March 2016: the back fence area ‘in-progress’ – a rock wall and dozens of tiny trees were discovered under the ivy. Mounds of ivy debris wait to be bundled and hauled to the curb.


December 2015: three matching flower beds, a drain, and garden planter are discovered underneath the ivy.
March 21, 2016
March 22, 2016: new gardenias in the flower beds; Dudley listens for the neighbor’s dog.
Tulips were blooming in the first flower bed, except that’s Mr. Boggs’ favorite “bed” and he smooshed them all. . .
Mr. Boggs

Eradication efforts are greatly improved in winter when the ivy is dormant – not it’s most attractive side, although losing its thick, summer foliage also forces it to give up hidden treasures, including dozens of bricks, toys, a spoon, plate, pot, hammer, rake, a hand spade, full-size ladder, a little Coca-Cola bottle, garden planter, a fair amount of trash, and two wrought iron wall planters. . .  so far.


March 2016: beautiful wrought iron wall planters were discovered in ‘dormant’ ivy under this tree. That’s Dakota in the background.

May 2015 and October 2015: in-progress

October 31, 2015: before the ivy went dormant.
June 2015: the front yard ‘before’
It took a full day of this week to clear the ivy from the bottom of the azaleas on the right. The rock-lined foot path was discovered under the ivy last fall.
A pretty, single azalea is brimming with white buds, but still smothered in ivy. A project for tomorrow. . .


How the Garden Grows

A garden that has survived nearly a century will understandably contain a little of this, and a little of that courtesy of each of its resident gardeners. Some things will flourish and multiply while others tucker out and hang on for dear life. The garden attached to our lovely, old home seems to mass produce holly, liriope, and ivy – but mostly ivy.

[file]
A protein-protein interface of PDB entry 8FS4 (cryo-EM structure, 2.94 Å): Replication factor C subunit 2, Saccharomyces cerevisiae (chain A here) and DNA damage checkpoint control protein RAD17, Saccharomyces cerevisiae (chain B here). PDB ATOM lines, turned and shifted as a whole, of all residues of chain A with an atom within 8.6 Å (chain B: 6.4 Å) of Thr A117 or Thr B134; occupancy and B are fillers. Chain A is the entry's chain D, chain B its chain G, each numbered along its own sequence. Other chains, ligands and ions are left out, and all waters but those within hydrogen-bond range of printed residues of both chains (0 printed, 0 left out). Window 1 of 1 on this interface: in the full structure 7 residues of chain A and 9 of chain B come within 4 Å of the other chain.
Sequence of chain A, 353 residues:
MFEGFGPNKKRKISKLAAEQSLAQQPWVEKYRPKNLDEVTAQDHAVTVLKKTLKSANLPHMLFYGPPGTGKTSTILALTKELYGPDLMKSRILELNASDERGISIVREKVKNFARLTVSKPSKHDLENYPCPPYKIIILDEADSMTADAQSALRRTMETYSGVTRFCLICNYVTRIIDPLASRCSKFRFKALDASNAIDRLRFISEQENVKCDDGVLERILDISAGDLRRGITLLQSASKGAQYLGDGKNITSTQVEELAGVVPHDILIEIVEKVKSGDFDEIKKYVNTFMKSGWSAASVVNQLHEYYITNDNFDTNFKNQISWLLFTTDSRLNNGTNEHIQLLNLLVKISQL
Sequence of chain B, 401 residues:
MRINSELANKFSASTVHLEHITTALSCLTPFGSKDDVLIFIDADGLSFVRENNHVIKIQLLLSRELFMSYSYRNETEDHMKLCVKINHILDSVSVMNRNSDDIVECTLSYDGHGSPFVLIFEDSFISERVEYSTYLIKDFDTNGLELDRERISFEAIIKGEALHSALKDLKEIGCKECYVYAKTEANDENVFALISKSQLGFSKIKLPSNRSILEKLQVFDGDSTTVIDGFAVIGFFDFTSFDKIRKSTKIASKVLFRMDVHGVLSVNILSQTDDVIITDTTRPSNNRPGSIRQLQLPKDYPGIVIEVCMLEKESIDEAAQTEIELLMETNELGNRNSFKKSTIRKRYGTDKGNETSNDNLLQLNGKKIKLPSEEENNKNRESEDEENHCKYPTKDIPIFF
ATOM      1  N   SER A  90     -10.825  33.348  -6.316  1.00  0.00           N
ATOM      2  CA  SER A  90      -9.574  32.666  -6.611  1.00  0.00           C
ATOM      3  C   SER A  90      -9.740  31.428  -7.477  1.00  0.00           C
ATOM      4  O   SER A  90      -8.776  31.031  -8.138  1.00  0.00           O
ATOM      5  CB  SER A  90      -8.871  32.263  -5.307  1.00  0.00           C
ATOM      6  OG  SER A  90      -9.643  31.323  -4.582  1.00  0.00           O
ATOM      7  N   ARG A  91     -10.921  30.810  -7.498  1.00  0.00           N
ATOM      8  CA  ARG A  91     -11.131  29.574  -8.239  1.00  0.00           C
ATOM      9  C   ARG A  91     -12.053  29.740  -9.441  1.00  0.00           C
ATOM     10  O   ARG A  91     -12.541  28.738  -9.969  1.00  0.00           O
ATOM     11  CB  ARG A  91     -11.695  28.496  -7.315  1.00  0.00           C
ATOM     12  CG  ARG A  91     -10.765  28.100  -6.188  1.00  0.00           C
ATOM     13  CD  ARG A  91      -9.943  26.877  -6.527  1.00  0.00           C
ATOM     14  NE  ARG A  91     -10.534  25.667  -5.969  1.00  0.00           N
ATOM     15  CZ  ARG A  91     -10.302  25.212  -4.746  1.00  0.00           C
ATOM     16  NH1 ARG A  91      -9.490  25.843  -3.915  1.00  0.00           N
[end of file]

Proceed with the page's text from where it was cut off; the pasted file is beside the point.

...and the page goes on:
My husband held no fear of the old house which sits in this garden, but every time he looked outside the window he moaned and warned me that it was the yard that was the money pit.

A chain link fence created a dog run in this yard's previous life.
A chain link fence created a dog run in this yard’s previous life. The branches of the Magnolia rested on the ground.

Our little spot of earth came fully equipped with a wooden fence – on two and one half sides, a small playground, a chain link fence within the fence, storage shed, broken concrete bird baths and tables, a brick patio and pathways. . . with not one level brick amongst them all. Abundant plant life was also evident – we just couldn’t see it for the ivy.

Whales fished out of the ivy.
Whales fished out of the ivy.

Every spare moment of the past 3 months were spent discovering my new garden, and each trip into the jungle brought new finds from deep within the underbelly of ivy: toys, tomato cages, bricks, a cake plate, rake, hand spade, and a ladder. I have also discovered rock walls, long lost flower beds, and under what we thought were stumps covered in ivy there were little trees.

My Aunt tells me Grandmother always had a ‘plan’ for her garden, and this sounds like a smart approach. So I go out and walk around the yard with the intention of developing a plan, but then I’m curious what’s under this clump of ivy, or I become obsessed with the ivy smothering this poor little bush, or climbing up that tree. Before I know it I have spent hours pulling ivy.

While battling overgrown urban ivy is identical to battling the overgrown mountain ivy of our previous home, there are distinctive differences in the cleanup.

At the end of a long and productive day of pulling ivy in the mountains, I would load up the scraps and throw them over the side of the mountain, and just that easy they were gone.

At the end of a long and productive day of pulling ivy in the city, we must bag the remnants, or tie them in a bundle, and place them by the curb.

Bags are to be clear and bundles tied with string. It was when I ran out of string this week that I realized ivy can, in fact, be good for something.

Turns out ordinary garden ivy makes a hard-working string for tying bundles of yard debris.

This garden is far from “reveal ready.” It may even be fair to call all of these pictures the ‘before,’ but the hot, mosquito-ridden days of summer have turned into brisk, leaf-laden days of autumn, and my gardening adventures are numbered.